Fylde coast sea defences are Mike's lasting legacy
A civil engineer who masterminded the development of Fylde’s sea defences is to be commemorated at the site.
St Annes father-of-two Mike Pomfret was so proud of the Fairhaven sea wall project that a last wish before his death at just 46 was for his ashes to be scattered there.
When his wife Louise told Fylde Council of his wish, officials suggested a plaque at the site in his memory.
Louise said: “He really transformed the Fylde coastline and it’s wonderful that a plaque will be there to remember him.
“Mike always enjoyed walking on the sea wall, with his family, watching other families enjoying our local area and appreciating our beautiful coastline.
“At the beginning of this year, he found out the scheme was awarded the prestigious Sustainability Award from the Institute of Civil Engineers and he was so proud.
“He asked to have his ashes scattered there.
“We’re so proud of him. He has left an amazing legacy on the North West coastline and was truly inspirational in all his achievements.”
The plaque is currently being prepared with the wording: “These coastal defences at Fairhaven and Church Scar are dedicated in loving memory to Mike Pomfret (1974-2021).
“Mike, Coastal Defences Project Manager, Fylde Borough Council, was instrumental in delivering coastal defence schemes the length of the Fylde Coast. Stretching from Rossall through Blackpool and into Lytham St Annes, with the Fairhaven and Church Scar scheme being his last project.
“Mike was a highly skilled professional, with a dedication to public service which extended beyond his professional life.
“He was very well-respected and well-liked by all who worked with him, and he is greatly missed by his colleagues, friends and loving family.”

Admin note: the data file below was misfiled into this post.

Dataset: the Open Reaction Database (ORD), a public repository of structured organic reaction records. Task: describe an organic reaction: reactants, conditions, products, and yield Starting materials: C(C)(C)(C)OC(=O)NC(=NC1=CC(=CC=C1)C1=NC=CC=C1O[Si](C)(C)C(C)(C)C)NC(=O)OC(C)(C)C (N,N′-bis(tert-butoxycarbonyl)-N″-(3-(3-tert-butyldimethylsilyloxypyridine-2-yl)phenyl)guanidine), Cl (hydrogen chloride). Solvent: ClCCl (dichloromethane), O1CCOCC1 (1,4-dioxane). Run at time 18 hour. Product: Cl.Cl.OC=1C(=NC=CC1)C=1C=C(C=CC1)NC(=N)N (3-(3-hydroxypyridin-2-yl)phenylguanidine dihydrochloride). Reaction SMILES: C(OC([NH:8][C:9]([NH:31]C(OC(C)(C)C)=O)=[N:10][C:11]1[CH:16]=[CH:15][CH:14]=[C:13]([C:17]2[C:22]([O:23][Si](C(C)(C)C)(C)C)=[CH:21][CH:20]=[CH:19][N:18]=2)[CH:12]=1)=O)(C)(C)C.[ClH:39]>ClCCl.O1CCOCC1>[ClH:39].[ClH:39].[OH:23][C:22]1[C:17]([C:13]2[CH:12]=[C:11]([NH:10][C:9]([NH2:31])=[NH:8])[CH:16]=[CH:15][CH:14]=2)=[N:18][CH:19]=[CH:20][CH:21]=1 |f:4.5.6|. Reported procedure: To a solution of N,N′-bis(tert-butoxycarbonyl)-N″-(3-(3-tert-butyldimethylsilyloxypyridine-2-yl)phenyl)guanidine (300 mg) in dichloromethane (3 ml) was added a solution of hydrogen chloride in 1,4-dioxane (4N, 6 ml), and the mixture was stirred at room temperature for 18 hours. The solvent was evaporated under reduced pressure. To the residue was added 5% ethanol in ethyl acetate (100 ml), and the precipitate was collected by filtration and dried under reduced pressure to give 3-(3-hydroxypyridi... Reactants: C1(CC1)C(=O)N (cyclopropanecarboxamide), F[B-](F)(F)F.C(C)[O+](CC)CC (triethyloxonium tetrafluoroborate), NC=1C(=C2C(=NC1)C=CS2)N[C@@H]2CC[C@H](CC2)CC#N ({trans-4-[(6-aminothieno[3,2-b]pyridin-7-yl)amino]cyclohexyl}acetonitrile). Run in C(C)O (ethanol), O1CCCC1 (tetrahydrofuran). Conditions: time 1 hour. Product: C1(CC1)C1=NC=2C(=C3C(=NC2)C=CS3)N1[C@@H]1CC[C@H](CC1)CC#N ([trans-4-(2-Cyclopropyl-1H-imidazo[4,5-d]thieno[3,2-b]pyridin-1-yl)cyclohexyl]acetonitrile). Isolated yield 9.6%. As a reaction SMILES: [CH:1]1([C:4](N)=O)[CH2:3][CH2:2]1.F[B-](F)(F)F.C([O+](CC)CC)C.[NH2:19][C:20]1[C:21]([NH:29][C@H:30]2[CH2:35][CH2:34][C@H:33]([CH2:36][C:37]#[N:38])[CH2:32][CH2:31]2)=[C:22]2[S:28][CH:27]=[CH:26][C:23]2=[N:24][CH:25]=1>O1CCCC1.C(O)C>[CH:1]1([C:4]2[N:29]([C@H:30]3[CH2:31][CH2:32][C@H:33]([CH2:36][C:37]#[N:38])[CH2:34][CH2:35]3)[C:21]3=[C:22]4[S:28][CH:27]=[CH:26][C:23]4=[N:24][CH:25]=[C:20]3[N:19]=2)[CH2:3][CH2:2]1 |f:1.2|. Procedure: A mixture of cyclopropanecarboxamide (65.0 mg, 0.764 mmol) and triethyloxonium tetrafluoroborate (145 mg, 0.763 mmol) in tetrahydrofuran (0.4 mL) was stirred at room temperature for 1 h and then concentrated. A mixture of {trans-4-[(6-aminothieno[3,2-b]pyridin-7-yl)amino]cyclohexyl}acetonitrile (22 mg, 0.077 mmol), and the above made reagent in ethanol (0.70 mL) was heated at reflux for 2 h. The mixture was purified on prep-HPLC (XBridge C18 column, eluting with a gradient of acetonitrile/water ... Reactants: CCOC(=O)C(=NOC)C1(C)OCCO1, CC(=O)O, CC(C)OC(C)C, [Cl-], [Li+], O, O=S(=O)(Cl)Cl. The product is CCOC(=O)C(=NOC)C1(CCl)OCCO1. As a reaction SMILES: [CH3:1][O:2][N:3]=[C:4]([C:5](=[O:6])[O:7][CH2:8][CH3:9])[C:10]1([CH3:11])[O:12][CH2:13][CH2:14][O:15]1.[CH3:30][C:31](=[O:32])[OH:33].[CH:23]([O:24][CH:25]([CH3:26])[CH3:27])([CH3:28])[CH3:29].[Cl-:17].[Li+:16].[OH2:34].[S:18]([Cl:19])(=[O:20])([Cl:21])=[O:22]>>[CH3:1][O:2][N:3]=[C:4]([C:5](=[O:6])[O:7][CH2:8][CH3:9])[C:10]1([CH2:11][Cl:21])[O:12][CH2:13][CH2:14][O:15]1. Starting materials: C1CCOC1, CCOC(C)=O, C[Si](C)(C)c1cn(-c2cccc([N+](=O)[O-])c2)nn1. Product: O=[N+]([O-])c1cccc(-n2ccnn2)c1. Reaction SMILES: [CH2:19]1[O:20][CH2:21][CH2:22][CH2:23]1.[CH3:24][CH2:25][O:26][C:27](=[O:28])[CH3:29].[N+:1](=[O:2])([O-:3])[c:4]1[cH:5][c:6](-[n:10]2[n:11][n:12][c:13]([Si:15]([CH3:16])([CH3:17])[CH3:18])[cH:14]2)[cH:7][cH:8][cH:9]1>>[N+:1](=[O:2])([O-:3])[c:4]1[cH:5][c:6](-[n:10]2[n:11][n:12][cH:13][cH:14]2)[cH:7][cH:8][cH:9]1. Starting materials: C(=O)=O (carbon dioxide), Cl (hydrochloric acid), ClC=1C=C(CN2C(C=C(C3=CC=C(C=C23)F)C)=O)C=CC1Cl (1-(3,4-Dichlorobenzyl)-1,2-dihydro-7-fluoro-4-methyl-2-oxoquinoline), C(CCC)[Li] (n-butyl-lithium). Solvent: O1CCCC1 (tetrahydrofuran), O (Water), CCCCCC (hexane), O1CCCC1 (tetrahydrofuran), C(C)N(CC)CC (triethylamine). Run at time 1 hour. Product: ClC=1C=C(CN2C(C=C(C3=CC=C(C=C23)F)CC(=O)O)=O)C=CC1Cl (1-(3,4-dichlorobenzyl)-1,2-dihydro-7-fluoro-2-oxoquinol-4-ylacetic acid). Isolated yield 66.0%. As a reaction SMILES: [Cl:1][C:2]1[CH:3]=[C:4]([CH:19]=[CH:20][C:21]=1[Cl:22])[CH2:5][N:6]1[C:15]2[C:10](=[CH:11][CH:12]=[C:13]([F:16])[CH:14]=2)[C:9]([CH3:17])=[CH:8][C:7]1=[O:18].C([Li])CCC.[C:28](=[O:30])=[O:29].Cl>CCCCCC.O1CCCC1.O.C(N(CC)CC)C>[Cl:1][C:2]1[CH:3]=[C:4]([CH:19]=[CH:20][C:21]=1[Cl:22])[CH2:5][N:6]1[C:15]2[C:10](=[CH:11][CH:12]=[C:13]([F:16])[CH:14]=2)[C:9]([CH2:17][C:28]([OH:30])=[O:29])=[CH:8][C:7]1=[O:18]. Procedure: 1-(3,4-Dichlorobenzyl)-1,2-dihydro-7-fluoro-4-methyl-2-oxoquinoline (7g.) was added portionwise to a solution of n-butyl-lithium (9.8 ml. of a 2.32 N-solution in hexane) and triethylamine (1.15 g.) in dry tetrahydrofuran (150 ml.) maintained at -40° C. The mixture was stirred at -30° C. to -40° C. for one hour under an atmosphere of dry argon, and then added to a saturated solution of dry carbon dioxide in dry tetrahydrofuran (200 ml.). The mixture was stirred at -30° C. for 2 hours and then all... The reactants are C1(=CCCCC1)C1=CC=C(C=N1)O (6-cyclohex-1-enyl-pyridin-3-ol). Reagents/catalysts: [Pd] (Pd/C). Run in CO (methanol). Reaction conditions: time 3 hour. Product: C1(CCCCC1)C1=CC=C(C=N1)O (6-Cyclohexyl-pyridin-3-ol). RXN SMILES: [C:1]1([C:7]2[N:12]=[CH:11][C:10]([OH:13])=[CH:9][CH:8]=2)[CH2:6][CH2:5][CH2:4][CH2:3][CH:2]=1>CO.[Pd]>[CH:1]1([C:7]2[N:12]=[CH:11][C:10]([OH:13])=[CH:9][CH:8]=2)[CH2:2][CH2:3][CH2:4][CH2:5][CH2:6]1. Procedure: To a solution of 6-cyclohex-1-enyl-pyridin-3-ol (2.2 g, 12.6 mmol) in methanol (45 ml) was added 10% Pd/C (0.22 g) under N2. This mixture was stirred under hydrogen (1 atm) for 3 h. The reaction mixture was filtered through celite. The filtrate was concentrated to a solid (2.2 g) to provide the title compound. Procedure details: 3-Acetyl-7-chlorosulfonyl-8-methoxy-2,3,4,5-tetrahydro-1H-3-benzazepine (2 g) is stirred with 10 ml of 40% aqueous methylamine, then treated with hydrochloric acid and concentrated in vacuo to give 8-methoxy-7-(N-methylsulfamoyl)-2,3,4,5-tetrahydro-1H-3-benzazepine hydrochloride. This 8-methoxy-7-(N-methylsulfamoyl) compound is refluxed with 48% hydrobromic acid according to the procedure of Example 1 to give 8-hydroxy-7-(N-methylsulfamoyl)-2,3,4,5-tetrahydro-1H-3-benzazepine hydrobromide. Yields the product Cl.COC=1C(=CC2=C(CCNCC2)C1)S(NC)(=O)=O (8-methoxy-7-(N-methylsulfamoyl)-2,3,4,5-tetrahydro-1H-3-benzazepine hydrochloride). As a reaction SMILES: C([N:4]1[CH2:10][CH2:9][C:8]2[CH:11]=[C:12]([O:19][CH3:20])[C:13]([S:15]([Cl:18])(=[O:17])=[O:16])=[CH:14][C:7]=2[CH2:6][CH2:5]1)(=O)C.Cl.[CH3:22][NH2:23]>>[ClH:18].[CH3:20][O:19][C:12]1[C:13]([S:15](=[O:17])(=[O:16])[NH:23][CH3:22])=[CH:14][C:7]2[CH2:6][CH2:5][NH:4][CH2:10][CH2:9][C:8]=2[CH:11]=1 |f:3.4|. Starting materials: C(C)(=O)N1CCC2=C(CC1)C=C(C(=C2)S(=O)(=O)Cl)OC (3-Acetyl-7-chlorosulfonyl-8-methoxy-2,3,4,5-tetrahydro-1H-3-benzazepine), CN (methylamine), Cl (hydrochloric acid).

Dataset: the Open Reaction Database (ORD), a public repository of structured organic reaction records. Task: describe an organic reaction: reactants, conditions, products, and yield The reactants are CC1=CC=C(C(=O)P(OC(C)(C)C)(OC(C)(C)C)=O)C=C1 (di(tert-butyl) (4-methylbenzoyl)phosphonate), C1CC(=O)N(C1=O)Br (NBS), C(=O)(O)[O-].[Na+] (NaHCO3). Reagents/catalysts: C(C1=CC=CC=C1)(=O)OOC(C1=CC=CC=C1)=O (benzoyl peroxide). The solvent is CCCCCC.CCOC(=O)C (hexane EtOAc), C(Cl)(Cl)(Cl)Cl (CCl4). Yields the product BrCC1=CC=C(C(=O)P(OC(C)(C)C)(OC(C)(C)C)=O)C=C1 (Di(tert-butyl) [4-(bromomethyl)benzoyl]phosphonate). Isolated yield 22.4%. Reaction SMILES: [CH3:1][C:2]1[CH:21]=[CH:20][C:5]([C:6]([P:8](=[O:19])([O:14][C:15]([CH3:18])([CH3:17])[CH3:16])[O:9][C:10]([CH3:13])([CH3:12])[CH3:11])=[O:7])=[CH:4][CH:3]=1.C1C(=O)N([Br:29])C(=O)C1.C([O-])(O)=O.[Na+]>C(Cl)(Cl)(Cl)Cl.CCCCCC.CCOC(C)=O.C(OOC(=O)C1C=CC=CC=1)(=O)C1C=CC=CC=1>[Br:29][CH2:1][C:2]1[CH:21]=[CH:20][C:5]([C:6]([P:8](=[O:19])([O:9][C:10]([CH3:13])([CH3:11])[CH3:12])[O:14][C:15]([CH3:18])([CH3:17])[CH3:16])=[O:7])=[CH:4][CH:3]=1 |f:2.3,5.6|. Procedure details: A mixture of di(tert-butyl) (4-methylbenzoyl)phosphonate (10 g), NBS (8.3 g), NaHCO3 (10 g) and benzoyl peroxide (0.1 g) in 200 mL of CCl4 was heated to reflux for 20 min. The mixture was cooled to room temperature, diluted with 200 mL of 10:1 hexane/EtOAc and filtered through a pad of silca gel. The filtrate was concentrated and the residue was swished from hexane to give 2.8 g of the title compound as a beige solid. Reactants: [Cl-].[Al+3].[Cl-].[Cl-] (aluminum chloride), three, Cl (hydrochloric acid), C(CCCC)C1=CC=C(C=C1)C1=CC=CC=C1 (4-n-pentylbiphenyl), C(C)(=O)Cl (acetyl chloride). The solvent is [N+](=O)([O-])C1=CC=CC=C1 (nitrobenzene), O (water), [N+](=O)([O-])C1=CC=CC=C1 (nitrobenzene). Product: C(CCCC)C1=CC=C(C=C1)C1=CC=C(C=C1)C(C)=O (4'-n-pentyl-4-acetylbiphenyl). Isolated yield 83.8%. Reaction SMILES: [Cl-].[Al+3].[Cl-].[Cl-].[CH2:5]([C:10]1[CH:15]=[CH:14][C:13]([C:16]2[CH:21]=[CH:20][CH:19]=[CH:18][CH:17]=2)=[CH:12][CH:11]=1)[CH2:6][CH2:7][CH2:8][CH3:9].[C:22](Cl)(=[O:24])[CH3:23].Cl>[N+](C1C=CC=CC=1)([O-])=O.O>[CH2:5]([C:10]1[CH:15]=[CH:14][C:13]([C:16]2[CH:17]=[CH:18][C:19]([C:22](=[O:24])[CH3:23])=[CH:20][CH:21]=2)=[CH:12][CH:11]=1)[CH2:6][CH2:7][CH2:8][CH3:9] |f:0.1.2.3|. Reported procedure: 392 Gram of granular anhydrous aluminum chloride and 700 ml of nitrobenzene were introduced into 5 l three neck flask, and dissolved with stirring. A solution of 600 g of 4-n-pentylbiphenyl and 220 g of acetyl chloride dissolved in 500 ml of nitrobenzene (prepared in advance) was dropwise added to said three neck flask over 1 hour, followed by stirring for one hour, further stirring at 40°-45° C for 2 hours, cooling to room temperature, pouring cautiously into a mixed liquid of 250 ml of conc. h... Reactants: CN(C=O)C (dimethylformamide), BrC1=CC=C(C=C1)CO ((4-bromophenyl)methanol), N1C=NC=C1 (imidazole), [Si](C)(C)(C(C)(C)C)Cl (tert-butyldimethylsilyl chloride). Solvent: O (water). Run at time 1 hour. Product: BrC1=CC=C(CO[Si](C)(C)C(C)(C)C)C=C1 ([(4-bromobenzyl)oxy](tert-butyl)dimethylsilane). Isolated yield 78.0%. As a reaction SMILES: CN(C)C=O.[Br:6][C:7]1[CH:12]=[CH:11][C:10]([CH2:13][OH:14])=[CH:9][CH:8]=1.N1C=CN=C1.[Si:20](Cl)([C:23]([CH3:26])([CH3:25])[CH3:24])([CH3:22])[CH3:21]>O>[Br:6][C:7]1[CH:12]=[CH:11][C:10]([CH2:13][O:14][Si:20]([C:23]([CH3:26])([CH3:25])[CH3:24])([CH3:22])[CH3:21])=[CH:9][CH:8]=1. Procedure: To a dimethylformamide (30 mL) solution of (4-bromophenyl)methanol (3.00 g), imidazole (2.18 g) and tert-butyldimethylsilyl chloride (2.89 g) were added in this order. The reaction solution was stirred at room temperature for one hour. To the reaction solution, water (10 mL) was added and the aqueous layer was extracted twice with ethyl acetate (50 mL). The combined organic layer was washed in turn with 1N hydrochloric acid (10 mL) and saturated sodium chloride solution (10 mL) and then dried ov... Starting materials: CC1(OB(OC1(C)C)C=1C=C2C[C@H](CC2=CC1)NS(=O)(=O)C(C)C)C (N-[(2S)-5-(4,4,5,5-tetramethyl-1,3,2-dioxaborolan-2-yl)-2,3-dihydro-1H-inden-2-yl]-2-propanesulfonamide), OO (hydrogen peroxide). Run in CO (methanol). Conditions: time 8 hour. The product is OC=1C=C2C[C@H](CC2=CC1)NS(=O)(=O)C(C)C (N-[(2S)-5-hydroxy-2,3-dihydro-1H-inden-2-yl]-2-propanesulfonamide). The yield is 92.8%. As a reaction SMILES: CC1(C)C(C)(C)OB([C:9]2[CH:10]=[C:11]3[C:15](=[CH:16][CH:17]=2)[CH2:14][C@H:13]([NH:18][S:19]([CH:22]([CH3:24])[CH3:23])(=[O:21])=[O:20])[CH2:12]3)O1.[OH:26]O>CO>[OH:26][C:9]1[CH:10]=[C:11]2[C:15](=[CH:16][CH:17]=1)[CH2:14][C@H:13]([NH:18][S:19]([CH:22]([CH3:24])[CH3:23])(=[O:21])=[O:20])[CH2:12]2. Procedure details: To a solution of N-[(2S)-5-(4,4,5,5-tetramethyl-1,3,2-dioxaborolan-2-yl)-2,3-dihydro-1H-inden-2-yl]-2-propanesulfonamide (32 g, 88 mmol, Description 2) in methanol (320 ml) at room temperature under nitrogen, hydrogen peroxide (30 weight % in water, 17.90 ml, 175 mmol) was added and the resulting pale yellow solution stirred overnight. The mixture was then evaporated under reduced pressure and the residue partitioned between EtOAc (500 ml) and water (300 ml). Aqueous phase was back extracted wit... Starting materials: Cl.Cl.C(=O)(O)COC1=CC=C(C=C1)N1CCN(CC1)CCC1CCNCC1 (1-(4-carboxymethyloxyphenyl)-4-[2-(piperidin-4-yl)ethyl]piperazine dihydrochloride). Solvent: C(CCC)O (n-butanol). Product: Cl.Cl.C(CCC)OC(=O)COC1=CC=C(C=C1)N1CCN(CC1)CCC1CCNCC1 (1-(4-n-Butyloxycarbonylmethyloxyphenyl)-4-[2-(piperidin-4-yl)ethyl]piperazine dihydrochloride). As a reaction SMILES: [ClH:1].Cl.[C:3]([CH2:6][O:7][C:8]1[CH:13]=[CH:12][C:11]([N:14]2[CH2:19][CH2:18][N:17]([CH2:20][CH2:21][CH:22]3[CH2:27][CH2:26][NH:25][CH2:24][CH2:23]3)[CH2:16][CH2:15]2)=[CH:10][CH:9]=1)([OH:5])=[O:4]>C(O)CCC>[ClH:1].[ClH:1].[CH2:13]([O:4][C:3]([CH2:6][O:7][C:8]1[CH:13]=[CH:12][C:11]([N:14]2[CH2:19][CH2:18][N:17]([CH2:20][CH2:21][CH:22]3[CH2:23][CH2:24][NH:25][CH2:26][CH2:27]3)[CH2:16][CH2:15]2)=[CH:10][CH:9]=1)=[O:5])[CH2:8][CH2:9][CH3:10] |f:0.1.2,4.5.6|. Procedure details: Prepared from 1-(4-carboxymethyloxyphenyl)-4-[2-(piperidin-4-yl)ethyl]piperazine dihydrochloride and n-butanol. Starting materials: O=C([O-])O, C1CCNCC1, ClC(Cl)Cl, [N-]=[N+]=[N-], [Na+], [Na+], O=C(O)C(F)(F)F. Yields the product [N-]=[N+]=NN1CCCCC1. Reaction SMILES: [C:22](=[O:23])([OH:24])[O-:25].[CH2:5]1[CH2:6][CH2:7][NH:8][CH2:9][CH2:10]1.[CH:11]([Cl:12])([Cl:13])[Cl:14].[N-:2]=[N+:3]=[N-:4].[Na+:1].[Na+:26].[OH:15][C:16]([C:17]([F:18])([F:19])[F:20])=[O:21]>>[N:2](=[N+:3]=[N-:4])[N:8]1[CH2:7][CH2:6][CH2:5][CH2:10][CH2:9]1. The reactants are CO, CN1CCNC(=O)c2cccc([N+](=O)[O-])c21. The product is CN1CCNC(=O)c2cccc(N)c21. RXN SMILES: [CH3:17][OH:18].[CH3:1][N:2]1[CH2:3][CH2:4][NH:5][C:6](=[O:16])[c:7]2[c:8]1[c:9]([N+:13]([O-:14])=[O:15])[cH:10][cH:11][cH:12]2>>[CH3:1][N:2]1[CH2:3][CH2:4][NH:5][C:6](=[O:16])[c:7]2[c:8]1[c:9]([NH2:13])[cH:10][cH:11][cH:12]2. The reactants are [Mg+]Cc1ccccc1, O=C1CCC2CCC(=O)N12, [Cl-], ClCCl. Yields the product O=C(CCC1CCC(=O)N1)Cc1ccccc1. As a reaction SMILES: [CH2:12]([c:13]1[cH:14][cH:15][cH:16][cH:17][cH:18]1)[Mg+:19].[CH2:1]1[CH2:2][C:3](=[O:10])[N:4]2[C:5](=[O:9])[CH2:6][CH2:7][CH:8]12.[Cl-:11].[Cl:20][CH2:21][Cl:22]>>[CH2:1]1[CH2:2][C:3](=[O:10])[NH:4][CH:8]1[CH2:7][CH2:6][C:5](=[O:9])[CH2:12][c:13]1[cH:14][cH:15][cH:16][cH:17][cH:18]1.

Blackpool-born Mike, who had chronic liver disease from childhood, died in August.
He had returned to his home town in 2004 to project manage the development of the £80m central Blackpool sea defences for Blackpool Council and the scheme was such a success that it was awarded the Brunel Medal for Civil Engineering Excellence.
Mike then went on to lead the Anchorsholme and Cleveleys sea defence scheme, where he shared his expertise with Wyre Council, and was then asked to project manage the Fairhaven sea defence scheme for Fylde Council.
Coun Roger Small, chairman of Fylde Council’s operational management committee, said: “Mike was the unsung hero behind what is a marvellous scheme.
“He would have been involved in the forthcoming St Annes sea defence project and we’ll be thinking of him.”
Along with Louise, Mike leaves 17-year-old daughter Emily and 15-year-old son Leo, named after Mike’s grandad Leo Pomfret, who was mayor of Blackpool at the time the £4m Norbreck sea defences were unveiled in north Blackpool in 1988.
A plaque commemorates that date and Louise said: “Mike was proud of that and it’s lovely to think there will also be a plaque to Mike at the other end of the coast.”
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